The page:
The sounds of spring are in full force now that the weather has warmed up across Long Island, and birds all over are chirping and nesting. Invite some of your neighborhood feathered friends to your yard with a bird feeder, but instead of buying one, try making your own with simple materials from around the house.
If you are looking to attract certain species of birds, be sure to do your research to see which kinds of seeds they like the best. Also, be sure that your bird feeder does not turn into a squirrel feeder, and hang your homemade feeder somewhere that will be more challenging for squirrels to reach. If doing this with children, be sure to supervise them and help with scissors and craft knives.
Spoonfeed your birds (not literally) with this feeder, which uses old wooden spoons as perches for your backyard birds to sit on as they eat their seed from the feeder.
- 2 wooden spoons
- 1 empty soda bottle
- Craft knife
- Small eye screw
- Twine for hanging
- Draw two Xs on the side of a bottle, one about 3 inches below the other. Then put two Xs on the opposite side of the bottle directly across from the first Xs.
- Use a craft knife to cut slits at each X – this will be where you will insert the wooden spoons.
- Insert the wooden spoons through the slits one at a time, handle first, until each spoon skewers the bottle.
- Remove the bottle cap and twist the eye screw into it for hanging. Put the cap back on.
- Cut a length of twine and thread it through the eye screw.
- Fill the bottle with bird seed and hang it from a tree.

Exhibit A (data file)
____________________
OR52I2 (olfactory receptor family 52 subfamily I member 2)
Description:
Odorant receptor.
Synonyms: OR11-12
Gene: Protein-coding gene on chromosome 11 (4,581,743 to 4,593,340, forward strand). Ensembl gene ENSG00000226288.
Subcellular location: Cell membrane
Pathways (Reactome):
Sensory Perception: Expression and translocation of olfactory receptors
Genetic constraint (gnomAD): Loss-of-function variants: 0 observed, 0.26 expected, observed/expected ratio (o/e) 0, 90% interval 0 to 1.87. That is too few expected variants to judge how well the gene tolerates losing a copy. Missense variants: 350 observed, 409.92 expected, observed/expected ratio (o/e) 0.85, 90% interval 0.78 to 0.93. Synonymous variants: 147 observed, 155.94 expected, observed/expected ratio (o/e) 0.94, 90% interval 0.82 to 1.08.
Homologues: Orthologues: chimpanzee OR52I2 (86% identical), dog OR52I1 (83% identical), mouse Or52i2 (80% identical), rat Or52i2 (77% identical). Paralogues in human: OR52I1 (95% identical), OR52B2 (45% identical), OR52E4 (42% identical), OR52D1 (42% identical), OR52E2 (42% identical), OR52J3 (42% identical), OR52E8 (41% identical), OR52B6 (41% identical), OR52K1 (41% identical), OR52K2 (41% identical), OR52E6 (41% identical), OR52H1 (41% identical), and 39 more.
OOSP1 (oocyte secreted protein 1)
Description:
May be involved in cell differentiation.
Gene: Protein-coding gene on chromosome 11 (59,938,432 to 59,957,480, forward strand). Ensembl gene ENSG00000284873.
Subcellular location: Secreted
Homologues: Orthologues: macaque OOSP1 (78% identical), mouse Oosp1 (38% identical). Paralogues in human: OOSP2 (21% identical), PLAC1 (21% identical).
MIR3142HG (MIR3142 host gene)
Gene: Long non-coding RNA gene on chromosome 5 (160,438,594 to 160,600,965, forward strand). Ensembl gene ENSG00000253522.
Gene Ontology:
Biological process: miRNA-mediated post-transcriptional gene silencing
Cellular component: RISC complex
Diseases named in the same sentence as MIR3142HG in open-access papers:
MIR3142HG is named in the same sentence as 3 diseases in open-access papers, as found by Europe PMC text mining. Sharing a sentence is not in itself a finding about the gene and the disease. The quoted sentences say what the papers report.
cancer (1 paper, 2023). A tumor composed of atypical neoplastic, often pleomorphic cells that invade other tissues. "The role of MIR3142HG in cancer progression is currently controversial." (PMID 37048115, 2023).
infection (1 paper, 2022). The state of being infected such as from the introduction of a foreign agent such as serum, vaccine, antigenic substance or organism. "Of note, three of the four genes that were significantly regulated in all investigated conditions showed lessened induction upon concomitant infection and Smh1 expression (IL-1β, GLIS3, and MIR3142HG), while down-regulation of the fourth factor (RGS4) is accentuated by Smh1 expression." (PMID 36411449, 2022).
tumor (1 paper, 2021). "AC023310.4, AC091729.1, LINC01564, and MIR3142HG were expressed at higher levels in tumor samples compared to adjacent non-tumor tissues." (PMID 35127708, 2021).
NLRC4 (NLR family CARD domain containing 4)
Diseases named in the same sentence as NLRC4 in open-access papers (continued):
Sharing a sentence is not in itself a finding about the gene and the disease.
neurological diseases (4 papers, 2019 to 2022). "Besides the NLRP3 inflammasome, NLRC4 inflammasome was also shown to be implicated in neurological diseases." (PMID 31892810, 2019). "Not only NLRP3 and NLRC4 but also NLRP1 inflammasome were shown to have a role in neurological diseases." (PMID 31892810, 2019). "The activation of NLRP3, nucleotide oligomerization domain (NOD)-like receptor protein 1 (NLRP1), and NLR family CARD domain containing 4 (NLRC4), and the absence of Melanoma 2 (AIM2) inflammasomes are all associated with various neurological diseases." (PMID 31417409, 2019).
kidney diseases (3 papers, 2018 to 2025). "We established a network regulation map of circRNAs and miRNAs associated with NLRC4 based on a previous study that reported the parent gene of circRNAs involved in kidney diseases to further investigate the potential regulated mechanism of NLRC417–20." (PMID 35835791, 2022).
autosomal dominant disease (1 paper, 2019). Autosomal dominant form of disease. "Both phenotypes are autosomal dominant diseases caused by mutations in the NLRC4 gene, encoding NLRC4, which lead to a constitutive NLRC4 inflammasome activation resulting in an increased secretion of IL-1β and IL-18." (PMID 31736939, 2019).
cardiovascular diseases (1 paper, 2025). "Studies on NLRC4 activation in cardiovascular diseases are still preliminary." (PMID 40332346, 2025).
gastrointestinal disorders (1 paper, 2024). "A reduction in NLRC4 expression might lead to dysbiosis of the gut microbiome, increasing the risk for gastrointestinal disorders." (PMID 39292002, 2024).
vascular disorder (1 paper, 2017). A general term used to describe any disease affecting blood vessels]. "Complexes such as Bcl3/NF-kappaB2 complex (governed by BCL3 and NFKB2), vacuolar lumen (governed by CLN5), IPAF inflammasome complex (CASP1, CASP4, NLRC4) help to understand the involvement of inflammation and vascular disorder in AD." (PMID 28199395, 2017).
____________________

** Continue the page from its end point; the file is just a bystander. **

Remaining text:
Bird Seed Wreath
It may be a while until the holidays, but bird seed wreaths are always in season, and can attract all sorts of feathered friends to your door.
- 2 cups bird seed
- Nonstick cooking spray
- Bundt pan
- 2 packet gelatin
- 1 cup water
- Mix two packets of gelatin in 1 cup of water. Simmer until the gelatin has completely dissolved.
- Stir in two cups of bird seed, mix well.
- Spray your bundt pan with nonstick cooking spray.
- Pour seed-gelatin mix into the pan, and press lightly to pack it in so it takes the complete shape of the pan. Chill for two hours in the fridge.
- Turn pan upside down to remove. If it is still stuck to the pan, run a butter knife along the side to release it.
- Hang the wreath with a length of ribbon from a tree or fence.
Milk Carton Bird Feeder
The classic DIY bird feeder: Reuse your old milk or orange juice cartons to make this feeder and feel especially good about giving back to the environment.
- Empty milk or juice carton
- Using the scissors, cut a piece of the front of the carton, as well as part of the side. Make sure you make the space big enough for a bird to fit in and perch while they eat.
- Poke a hole through the top flap on the carton, and string the twine through it.
- Fill the bird feeder until the seed reaches the bottom of your opening (so that it does not spill out).
- Hang your feeder on a branch for the birds to enjoy.
Jug Bird Feeder
For an even bigger feeder, try using a milk jug or an empty, cleaned bleach or detergent jug.
- Milk jug or bleach/detergent jug
- Eye screw
- Using the marker, draw a doorway on the jug that is large enough for a bird to fit in.
- Where you drew, use the scissors to cut the door open. You can leave the bottom part attached so the bird has a bit more of a perch to use.
- Push an eye screw into the top and secure it, then put string through it and tie to a tree.
- Fill with bird seed and see who comes to visit your feeder.